The science and art of causing change to occur in conformity with the will.

These could be swapped around without anybody really noticing. The thread that links them together is control. Both the scientific enterprise, and the magical quest which it was part of, spring from the same desire: to know the world, and to bend it to our will. Will, in both cases, is the key word. When Aleister Crowley, pioneering occultist, rampant self-publicist and self-described ‘Great Beast’, created his own occult religion, Thelema, in the early 20th century, he gave it its own famous commandment: do what thou wilt shall be the whole of the law. Thelema wilted on the vine, but we could say that Crowley’s dictum lived on as the foundational basis of what our culture has become.

At this point, any scientists reading will be protesting. No, no! they might cry; that’s not what we do at all! We’re driven only by curiosity, by wonder, by a desire to understand the world! Maybe. But science, always and everywhere, is handmaiden to technology, and technology is, in this time, never innocent. Einstein bombed Hiroshima just as surely as the pilots of the Enola Gay, and he knew it.

My point is not that all magical workings, or all scientific experiments, are bad, let alone the people who carry them out. A magician might want to perform a working aimed at bringing good luck to a friend. A scientist may be searching for a cure for cancer. But the wider project of both carries hidden within it a telos: a direction of travel. It is the direction of the Machine that now envelops us, and the new world it is building.

Paul goes on, but that’s enough to give you a sense of what he’s writing about. If you subscribe, read the whole thing. I’ve been reading him long enough to be able to say with confidence that whenever Paul Kingsnorth publishes something new on his Substack, it will likely be the most important thing any of us will read that day. If you don’t subscribe, you really should. I gave a gift subscription to a friend, and she is completely delighted by it.

Paul is saying that our worship of Science has led us to believe that we can change Nature through sufficient application of force and intellect, through technology. What the Taliban victory shows us is that this is a lie.  We are playing a dangerous Faustian game. The proto-transhumanist project of transgenderism will fail, eventually, but the destruction in human lives it causes — and not just in the lives of those who submit to science’s potions and rituals, and the law’s incantations — will be vast. The progressives, in their wisdom, have decided that it would be a good thing to summon forth the spirits of race consciousness, certain that they can be controlled to build a more Equitable™ society. They will find that these are malicious spirits whose submission required many years of effort and great suffering, and who, once released, will work savagery in the land.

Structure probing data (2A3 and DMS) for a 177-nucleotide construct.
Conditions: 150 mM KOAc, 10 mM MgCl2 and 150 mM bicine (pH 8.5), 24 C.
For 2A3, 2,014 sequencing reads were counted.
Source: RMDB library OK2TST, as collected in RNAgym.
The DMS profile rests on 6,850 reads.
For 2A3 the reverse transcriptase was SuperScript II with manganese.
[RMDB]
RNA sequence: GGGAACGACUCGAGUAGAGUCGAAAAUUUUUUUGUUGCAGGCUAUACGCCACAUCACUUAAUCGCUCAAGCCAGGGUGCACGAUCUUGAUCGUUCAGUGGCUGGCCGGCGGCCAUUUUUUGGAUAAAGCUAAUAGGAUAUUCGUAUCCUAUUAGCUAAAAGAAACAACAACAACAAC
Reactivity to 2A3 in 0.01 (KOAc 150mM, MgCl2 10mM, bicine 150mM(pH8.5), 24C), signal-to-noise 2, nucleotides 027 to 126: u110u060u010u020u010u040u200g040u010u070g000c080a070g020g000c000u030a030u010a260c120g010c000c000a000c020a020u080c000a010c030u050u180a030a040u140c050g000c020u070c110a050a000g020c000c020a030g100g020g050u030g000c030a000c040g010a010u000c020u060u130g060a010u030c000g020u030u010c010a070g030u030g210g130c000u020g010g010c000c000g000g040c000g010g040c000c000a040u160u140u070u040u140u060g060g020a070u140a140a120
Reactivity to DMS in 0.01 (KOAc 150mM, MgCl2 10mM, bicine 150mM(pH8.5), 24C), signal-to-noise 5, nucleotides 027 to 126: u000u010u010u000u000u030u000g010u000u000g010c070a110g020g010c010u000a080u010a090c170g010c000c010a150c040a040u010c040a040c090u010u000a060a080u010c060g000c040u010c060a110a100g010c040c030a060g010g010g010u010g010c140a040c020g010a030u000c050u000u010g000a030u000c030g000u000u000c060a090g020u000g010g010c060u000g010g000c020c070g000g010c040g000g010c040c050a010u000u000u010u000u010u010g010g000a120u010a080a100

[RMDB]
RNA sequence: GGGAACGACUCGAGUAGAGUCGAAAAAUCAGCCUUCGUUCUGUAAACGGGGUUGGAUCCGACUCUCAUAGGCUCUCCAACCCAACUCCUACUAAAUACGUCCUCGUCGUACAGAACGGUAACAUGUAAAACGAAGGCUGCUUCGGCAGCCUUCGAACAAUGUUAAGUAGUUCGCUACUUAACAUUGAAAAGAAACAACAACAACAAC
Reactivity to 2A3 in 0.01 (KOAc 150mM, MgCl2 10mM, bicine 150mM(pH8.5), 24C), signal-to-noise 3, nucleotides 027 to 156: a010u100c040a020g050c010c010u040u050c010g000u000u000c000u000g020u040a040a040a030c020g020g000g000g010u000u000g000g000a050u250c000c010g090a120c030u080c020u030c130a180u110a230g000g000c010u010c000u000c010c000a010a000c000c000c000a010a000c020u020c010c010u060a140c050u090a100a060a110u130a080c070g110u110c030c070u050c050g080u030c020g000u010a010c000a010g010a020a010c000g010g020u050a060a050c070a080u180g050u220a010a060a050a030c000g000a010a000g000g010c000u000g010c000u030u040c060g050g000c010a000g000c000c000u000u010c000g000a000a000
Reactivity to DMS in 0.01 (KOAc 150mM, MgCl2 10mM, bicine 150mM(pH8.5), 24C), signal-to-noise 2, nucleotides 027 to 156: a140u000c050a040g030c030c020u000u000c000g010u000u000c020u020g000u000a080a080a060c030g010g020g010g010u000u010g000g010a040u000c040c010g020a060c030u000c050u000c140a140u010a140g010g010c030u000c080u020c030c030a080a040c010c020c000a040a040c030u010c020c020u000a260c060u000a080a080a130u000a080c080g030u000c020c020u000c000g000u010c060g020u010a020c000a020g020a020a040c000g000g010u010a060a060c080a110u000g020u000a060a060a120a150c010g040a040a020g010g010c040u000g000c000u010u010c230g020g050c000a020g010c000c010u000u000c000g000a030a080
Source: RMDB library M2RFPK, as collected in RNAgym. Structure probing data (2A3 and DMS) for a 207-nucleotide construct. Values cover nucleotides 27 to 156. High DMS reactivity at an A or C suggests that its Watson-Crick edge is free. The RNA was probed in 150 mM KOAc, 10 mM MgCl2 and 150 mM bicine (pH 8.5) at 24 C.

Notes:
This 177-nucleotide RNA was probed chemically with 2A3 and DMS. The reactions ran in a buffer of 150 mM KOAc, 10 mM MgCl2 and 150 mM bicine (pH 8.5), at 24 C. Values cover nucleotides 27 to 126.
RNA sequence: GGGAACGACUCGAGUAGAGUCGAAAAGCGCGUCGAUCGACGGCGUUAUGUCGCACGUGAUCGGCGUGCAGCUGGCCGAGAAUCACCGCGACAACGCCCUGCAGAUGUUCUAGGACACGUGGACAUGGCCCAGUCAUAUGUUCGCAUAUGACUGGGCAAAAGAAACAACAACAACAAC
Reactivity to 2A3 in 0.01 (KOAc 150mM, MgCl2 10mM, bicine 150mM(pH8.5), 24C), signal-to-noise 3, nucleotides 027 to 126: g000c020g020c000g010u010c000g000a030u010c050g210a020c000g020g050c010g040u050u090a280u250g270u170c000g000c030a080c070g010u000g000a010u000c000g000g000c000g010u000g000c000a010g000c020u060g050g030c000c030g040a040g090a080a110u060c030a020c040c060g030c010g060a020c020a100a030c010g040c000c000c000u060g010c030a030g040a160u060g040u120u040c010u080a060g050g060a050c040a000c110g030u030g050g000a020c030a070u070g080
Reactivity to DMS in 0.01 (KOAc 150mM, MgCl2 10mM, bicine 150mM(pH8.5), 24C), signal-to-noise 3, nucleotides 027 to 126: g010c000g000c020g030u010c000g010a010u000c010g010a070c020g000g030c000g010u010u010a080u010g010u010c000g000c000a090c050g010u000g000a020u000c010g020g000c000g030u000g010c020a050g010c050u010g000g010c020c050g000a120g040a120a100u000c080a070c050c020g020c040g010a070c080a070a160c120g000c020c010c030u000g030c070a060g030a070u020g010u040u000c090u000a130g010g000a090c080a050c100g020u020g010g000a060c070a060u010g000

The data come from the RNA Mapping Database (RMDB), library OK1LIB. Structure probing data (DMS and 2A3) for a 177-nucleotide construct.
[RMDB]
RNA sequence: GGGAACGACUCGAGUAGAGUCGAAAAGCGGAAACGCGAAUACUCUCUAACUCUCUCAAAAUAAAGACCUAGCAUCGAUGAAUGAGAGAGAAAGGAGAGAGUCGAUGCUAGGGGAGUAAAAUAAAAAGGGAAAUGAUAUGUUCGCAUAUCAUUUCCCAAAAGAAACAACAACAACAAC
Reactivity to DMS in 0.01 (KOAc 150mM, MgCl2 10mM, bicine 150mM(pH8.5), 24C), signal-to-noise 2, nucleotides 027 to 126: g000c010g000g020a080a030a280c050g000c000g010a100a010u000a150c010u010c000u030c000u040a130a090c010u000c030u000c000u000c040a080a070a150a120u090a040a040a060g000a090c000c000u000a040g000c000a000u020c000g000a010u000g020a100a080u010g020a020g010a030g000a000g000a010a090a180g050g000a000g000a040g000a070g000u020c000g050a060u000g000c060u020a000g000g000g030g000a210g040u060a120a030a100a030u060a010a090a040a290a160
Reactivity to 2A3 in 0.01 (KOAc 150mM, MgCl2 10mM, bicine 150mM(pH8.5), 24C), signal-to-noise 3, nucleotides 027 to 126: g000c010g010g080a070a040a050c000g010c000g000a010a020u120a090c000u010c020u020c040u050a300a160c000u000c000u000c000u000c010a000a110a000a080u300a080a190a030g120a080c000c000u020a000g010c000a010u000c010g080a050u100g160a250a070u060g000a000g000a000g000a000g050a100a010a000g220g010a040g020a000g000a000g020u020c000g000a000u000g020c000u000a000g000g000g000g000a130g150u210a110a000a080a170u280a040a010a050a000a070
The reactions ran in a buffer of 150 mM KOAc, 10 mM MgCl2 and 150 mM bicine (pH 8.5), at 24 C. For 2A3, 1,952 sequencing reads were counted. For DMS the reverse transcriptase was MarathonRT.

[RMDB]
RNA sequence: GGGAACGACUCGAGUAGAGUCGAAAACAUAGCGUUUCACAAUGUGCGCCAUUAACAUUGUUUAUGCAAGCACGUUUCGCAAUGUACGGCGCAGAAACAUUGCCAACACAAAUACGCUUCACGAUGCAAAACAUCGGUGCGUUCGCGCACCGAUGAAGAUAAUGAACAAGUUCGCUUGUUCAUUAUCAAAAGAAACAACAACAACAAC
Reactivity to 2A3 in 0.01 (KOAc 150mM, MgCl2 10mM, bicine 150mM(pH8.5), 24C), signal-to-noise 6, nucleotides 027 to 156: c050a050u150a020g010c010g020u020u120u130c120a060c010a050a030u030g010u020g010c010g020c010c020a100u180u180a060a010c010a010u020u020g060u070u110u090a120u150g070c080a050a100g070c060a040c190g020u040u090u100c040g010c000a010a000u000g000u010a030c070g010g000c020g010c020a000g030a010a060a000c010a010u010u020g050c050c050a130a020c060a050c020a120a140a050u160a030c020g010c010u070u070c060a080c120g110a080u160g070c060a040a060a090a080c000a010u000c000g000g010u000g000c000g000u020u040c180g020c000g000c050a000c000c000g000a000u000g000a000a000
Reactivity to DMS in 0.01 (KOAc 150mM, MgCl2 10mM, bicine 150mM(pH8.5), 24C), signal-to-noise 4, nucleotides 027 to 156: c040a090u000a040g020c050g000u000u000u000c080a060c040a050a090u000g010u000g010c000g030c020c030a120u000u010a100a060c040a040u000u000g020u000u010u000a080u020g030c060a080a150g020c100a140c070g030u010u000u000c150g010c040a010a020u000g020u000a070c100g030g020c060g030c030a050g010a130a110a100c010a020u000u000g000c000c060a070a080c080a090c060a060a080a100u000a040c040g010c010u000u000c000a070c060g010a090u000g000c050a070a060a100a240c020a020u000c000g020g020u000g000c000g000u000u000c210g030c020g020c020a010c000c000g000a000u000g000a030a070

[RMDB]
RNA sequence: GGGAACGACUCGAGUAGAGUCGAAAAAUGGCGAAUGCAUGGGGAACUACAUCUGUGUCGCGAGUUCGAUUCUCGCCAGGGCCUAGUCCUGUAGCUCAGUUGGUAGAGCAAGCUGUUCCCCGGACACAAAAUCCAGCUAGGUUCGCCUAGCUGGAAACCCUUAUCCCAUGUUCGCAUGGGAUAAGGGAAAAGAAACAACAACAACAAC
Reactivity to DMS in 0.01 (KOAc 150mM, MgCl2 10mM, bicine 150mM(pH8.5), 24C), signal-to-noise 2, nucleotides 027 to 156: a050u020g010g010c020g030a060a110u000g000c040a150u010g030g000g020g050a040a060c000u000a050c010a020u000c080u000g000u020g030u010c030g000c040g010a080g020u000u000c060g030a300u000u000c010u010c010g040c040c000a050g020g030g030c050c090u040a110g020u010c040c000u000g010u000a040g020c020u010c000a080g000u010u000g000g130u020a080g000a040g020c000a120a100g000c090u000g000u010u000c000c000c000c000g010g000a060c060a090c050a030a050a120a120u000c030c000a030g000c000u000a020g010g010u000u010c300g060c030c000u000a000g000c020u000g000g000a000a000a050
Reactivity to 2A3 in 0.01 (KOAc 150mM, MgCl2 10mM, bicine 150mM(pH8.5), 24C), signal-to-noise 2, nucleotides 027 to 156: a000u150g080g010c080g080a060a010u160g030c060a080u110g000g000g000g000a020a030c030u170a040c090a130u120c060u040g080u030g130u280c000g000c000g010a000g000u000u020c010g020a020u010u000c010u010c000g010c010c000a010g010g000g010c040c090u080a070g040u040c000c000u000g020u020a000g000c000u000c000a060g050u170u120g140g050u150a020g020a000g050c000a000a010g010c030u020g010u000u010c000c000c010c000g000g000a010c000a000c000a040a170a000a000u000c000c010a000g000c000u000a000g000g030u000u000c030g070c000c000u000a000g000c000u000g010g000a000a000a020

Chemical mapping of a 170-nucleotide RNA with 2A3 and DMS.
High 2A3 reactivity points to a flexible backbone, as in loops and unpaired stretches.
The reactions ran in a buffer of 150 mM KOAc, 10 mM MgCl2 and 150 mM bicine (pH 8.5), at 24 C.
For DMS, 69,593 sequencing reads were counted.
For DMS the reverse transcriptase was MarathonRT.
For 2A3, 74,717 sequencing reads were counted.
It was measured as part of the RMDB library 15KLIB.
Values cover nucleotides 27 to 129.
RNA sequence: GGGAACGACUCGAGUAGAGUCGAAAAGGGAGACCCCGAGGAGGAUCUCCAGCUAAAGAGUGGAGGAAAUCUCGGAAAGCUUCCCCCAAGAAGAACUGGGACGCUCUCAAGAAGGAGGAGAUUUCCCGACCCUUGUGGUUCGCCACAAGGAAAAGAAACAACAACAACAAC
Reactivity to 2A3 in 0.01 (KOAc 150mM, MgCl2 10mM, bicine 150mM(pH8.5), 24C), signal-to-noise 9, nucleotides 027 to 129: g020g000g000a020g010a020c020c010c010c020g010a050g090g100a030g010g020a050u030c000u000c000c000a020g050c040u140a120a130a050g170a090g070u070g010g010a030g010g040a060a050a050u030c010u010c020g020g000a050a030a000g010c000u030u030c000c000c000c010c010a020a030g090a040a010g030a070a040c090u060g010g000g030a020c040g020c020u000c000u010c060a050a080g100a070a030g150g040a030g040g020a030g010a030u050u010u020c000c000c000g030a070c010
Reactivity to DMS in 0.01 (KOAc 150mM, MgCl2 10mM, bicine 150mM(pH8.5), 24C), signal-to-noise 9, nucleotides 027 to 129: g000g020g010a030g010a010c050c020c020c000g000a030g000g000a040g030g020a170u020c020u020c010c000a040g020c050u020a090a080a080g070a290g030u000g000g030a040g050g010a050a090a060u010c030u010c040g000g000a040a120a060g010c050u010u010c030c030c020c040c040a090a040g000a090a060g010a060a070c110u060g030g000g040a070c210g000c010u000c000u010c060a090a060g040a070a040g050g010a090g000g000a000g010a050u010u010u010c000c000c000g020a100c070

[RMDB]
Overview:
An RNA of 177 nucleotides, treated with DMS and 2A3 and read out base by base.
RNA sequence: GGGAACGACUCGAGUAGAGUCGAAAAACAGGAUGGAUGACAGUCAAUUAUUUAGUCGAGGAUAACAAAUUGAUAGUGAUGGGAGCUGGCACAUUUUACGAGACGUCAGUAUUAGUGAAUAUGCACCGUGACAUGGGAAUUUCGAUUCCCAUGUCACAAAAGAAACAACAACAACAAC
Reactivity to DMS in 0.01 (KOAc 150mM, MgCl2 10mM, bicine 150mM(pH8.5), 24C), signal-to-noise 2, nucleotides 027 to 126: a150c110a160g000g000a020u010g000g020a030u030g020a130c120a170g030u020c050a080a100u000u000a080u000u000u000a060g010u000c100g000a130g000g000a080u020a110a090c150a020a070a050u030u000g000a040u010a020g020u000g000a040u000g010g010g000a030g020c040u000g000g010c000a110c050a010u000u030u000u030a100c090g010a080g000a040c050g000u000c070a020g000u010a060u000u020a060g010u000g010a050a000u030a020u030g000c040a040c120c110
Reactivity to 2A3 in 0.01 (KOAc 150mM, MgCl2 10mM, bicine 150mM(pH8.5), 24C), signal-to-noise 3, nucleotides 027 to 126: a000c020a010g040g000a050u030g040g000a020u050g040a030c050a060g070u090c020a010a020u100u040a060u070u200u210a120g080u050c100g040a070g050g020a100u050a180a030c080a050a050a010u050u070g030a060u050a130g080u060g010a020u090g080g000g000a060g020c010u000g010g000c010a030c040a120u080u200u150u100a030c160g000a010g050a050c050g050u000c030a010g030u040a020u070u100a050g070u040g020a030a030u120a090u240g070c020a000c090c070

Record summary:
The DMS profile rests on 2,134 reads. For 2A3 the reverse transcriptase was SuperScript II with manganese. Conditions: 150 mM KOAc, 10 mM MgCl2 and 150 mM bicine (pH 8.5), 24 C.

And so forth. There will always be people who will not take a knee before whatever the mages of Progress (one of the names of Scientism) manifest as divinity. These savages may show themselves as true barbarians, as the evil Taliban are. Or they may be like John the Savage in Huxley’s Brave New World, living in exile from a corrupt society, reading Shakespeare in their de facto Benedict Option lairs, and prophesying against the evil ones.

I know where we need to be. I know what we need to be doing. So do you. So let’s do it. This is not going to get better. MacIntyre:

It is always dangerous to draw too precise parallels between one historical period and another; and among the most misleading of such parallels are those which have been drawn between our own age in Europe and North America and the epoch in which the Roman empire declined into the Dark Ages. Nonetheless certain parallels there are. A crucial turning point in that earlier history occurred when men and women of good will turned aside from the task of shoring up the Roman imperium and ceased to identify the continuation of civility and moral community with the maintenance of that imperium. What they set themselves to achieve instead–often not recognizing fully what they were doing–was the construction of new forms of community within which the moral life could be sustained so that both morality and civility might survive the coming ages of barbarism and darkness. If my account of our moral condition, we ought also to conclude that for some time now we too have reached that turning point. What matters at this stage is the construction of local forms of community within which civility and the intellectual and moral life can be sustained through the new dark ages which are already upon us. And if the tradition of the virtues was able to survive the horrors of the last dark ages, we are not entirely without grounds for hope. This time, however, the barbarians are not waiting beyond the frontiers; they have already been governing us for quite some time. And it is our lack of consciousness of this that constitutes part of our predicament. We are waiting not for a Godot, but for another–doubtless very different–St. Benedict.